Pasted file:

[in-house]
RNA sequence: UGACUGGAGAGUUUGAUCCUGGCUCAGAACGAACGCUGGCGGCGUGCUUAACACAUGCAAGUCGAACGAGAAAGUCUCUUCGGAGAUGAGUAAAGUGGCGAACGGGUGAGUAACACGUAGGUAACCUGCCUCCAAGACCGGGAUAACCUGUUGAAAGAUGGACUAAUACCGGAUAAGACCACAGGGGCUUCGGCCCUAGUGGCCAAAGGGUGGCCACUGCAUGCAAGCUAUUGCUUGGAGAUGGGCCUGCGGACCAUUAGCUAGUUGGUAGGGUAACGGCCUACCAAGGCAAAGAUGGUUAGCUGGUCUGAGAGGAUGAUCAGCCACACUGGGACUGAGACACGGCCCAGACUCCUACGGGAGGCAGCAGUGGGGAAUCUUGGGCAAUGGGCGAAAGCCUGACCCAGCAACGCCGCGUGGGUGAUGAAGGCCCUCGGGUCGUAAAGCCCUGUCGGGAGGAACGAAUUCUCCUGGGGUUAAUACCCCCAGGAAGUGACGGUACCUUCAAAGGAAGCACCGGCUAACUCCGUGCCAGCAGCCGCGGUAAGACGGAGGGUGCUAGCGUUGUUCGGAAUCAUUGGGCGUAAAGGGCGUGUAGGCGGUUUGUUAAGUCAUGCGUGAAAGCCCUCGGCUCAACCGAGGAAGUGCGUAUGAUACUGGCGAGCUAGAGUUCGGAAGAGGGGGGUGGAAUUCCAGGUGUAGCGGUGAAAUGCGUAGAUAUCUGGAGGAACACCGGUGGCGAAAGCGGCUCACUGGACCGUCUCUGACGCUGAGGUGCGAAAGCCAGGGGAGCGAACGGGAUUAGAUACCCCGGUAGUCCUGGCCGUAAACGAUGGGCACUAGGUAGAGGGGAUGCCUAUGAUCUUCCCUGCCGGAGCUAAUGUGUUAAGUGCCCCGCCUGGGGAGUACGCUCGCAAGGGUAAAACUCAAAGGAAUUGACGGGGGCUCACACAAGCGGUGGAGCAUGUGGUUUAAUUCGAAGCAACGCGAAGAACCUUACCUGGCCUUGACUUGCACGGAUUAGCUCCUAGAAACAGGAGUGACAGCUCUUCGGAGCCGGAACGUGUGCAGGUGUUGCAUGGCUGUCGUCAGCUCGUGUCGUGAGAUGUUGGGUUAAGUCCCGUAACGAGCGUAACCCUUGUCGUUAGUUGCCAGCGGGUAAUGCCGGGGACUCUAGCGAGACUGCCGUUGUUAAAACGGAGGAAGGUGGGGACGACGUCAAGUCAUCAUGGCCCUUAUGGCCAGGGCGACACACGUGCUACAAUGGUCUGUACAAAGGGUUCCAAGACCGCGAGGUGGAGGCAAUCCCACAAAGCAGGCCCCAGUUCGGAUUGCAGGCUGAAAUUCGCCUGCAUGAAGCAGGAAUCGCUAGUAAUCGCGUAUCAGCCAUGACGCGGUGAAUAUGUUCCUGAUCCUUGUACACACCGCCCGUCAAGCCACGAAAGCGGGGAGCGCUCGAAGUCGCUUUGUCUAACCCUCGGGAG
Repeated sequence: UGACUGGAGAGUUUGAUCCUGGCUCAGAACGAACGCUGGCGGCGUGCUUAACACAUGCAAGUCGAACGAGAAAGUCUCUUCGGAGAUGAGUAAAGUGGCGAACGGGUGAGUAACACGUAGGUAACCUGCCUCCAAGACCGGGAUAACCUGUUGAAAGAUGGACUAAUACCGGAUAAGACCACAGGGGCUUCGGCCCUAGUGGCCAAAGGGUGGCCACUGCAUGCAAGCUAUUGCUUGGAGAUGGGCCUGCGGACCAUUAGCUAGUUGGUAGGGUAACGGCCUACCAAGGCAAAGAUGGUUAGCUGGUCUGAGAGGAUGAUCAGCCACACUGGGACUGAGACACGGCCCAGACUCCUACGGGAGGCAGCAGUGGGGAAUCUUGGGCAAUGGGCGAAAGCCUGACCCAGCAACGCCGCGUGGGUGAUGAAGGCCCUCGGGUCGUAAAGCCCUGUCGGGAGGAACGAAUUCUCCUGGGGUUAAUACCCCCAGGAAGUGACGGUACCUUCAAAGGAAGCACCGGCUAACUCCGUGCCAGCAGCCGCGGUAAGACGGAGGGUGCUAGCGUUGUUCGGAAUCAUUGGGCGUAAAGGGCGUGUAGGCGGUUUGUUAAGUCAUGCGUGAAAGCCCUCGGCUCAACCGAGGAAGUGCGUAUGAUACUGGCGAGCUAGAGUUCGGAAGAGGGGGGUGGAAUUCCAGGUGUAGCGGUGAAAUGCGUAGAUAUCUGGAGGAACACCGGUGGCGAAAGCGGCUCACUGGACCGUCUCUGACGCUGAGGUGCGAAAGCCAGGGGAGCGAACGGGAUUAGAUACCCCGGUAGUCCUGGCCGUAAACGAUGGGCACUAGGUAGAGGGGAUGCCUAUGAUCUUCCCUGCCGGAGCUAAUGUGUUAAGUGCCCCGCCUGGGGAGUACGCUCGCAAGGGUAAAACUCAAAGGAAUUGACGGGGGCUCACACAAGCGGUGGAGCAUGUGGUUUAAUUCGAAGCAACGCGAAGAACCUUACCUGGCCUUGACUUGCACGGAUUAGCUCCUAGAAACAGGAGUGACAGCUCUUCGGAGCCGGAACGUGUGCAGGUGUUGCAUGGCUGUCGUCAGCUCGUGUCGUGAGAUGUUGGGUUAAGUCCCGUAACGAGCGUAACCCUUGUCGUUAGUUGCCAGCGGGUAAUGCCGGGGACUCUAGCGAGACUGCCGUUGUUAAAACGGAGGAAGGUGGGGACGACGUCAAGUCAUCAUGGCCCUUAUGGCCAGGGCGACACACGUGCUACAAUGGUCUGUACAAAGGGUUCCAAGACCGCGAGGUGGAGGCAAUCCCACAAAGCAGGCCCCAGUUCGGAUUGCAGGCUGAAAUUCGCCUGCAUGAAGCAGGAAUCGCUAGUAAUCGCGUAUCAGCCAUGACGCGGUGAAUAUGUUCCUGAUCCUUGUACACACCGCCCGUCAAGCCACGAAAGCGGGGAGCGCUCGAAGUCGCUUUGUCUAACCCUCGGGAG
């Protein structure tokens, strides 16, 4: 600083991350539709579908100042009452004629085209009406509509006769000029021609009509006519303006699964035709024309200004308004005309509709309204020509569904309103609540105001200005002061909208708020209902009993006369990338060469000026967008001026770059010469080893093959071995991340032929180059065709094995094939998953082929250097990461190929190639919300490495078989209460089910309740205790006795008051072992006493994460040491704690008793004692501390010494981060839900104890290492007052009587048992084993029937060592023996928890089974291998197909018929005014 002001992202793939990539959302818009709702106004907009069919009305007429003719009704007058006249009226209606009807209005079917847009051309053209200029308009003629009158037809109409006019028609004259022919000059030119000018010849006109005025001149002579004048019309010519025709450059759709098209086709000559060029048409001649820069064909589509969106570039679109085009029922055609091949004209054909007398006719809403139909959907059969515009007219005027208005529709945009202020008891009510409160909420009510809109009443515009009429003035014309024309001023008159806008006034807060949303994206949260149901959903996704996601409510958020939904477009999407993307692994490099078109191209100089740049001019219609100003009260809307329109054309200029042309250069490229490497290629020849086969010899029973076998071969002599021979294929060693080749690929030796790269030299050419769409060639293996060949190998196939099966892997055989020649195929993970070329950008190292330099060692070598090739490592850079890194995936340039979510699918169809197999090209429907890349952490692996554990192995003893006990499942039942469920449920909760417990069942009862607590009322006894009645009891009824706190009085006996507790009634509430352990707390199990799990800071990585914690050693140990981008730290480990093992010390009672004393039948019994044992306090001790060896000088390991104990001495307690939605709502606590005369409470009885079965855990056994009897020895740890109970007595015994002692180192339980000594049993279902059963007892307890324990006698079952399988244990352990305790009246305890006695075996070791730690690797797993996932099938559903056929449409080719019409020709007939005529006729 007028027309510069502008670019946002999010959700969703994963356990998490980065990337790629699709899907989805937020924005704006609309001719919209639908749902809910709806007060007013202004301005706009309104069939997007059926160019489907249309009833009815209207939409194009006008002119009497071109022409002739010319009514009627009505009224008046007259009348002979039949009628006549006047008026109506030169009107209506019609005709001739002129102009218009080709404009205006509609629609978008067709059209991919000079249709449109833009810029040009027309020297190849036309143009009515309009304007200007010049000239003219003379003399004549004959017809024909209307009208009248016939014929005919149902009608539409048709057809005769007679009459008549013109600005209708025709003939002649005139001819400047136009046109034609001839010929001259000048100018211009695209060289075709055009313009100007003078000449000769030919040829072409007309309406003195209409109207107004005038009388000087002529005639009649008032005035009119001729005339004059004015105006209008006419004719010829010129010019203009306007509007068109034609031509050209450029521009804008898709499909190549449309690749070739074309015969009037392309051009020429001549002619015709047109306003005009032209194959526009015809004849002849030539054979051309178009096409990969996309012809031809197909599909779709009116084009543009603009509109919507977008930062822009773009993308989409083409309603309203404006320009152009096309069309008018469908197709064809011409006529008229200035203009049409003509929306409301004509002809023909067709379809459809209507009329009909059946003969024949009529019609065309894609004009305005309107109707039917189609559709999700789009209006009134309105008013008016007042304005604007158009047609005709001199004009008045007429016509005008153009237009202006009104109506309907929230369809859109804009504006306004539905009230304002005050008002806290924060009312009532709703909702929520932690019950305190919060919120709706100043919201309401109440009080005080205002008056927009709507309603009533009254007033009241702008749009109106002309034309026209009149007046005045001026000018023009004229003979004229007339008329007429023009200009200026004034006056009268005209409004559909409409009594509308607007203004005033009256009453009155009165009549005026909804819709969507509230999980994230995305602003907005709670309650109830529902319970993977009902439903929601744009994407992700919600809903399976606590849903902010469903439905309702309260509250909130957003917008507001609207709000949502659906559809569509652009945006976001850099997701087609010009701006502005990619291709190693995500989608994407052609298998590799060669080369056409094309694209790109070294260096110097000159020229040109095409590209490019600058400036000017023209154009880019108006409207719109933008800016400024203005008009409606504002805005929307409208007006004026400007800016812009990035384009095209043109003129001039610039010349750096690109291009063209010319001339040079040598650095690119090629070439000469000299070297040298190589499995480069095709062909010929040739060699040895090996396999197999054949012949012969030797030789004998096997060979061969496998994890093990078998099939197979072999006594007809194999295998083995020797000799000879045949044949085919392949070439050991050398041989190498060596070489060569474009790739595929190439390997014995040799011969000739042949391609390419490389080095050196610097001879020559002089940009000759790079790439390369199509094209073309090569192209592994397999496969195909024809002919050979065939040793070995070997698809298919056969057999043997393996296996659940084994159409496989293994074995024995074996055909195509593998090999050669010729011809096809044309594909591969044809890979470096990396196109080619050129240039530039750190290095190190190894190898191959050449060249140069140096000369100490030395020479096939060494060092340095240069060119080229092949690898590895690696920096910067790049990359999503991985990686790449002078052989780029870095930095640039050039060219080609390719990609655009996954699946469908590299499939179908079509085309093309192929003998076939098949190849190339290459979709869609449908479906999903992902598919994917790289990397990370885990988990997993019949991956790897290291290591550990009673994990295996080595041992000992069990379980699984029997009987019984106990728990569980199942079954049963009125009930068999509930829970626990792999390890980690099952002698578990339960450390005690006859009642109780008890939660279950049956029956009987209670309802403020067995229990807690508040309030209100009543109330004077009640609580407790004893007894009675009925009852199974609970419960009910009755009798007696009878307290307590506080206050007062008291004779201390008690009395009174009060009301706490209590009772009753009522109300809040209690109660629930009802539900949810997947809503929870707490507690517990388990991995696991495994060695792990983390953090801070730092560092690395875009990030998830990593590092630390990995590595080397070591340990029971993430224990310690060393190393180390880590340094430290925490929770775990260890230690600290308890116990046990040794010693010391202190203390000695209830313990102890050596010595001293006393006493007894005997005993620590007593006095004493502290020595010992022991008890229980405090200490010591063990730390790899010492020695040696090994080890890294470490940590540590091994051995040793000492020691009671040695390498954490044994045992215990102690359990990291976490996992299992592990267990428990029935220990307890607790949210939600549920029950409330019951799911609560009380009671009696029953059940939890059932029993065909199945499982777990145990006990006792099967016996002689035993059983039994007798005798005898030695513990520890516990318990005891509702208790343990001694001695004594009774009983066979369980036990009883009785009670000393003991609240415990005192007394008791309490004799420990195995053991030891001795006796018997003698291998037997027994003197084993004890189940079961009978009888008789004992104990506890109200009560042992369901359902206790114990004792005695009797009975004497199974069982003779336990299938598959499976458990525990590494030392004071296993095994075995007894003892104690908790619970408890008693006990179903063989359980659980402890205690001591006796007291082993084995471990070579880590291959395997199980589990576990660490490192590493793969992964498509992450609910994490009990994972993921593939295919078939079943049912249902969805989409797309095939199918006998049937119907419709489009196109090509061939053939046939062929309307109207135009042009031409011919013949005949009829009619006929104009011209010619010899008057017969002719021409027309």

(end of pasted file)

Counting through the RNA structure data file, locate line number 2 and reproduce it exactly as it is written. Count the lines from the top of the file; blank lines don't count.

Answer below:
RNA sequence: UGACUGGAGAGUUUGAUCCUGGCUCAGAACGAACGCUGGCGGCGUGCUUAACACAUGCAAGUCGAACGAGAAAGUCUCUUCGGAGAUGAGUAAAGUGGCGAACGGGUGAGUAACACGUAGGUAACCUGCCUCCAAGACCGGGAUAACCUGUUGAAAGAUGGACUAAUACCGGAUAAGACCACAGGGGCUUCGGCCCUAGUGGCCAAAGGGUGGCCACUGCAUGCAAGCUAUUGCUUGGAGAUGGGCCUGCGGACCAUUAGCUAGUUGGUAGGGUAACGGCCUACCAAGGCAAAGAUGGUUAGCUGGUCUGAGAGGAUGAUCAGCCACACUGGGACUGAGACACGGCCCAGACUCCUACGGGAGGCAGCAGUGGGGAAUCUUGGGCAAUGGGCGAAAGCCUGACCCAGCAACGCCGCGUGGGUGAUGAAGGCCCUCGGGUCGUAAAGCCCUGUCGGGAGGAACGAAUUCUCCUGGGGUUAAUACCCCCAGGAAGUGACGGUACCUUCAAAGGAAGCACCGGCUAACUCCGUGCCAGCAGCCGCGGUAAGACGGAGGGUGCUAGCGUUGUUCGGAAUCAUUGGGCGUAAAGGGCGUGUAGGCGGUUUGUUAAGUCAUGCGUGAAAGCCCUCGGCUCAACCGAGGAAGUGCGUAUGAUACUGGCGAGCUAGAGUUCGGAAGAGGGGGGUGGAAUUCCAGGUGUAGCGGUGAAAUGCGUAGAUAUCUGGAGGAACACCGGUGGCGAAAGCGGCUCACUGGACCGUCUCUGACGCUGAGGUGCGAAAGCCAGGGGAGCGAACGGGAUUAGAUACCCCGGUAGUCCUGGCCGUAAACGAUGGGCACUAGGUAGAGGGGAUGCCUAUGAUCUUCCCUGCCGGAGCUAAUGUGUUAAGUGCCCCGCCUGGGGAGUACGCUCGCAAGGGUAAAACUCAAAGGAAUUGACGGGGGCUCACACAAGCGGUGGAGCAUGUGGUUUAAUUCGAAGCAACGCGAAGAACCUUACCUGGCCUUGACUUGCACGGAUUAGCUCCUAGAAACAGGAGUGACAGCUCUUCGGAGCCGGAACGUGUGCAGGUGUUGCAUGGCUGUCGUCAGCUCGUGUCGUGAGAUGUUGGGUUAAGUCCCGUAACGAGCGUAACCCUUGUCGUUAGUUGCCAGCGGGUAAUGCCGGGGACUCUAGCGAGACUGCCGUUGUUAAAACGGAGGAAGGUGGGGACGACGUCAAGUCAUCAUGGCCCUUAUGGCCAGGGCGACACACGUGCUACAAUGGUCUGUACAAAGGGUUCCAAGACCGCGAGGUGGAGGCAAUCCCACAAAGCAGGCCCCAGUUCGGAUUGCAGGCUGAAAUUCGCCUGCAUGAAGCAGGAAUCGCUAGUAAUCGCGUAUCAGCCAUGACGCGGUGAAUAUGUUCCUGAUCCUUGUACACACCGCCCGUCAAGCCACGAAAGCGGGGAGCGCUCGAAGUCGCUUUGUCUAACCCUCGGGAG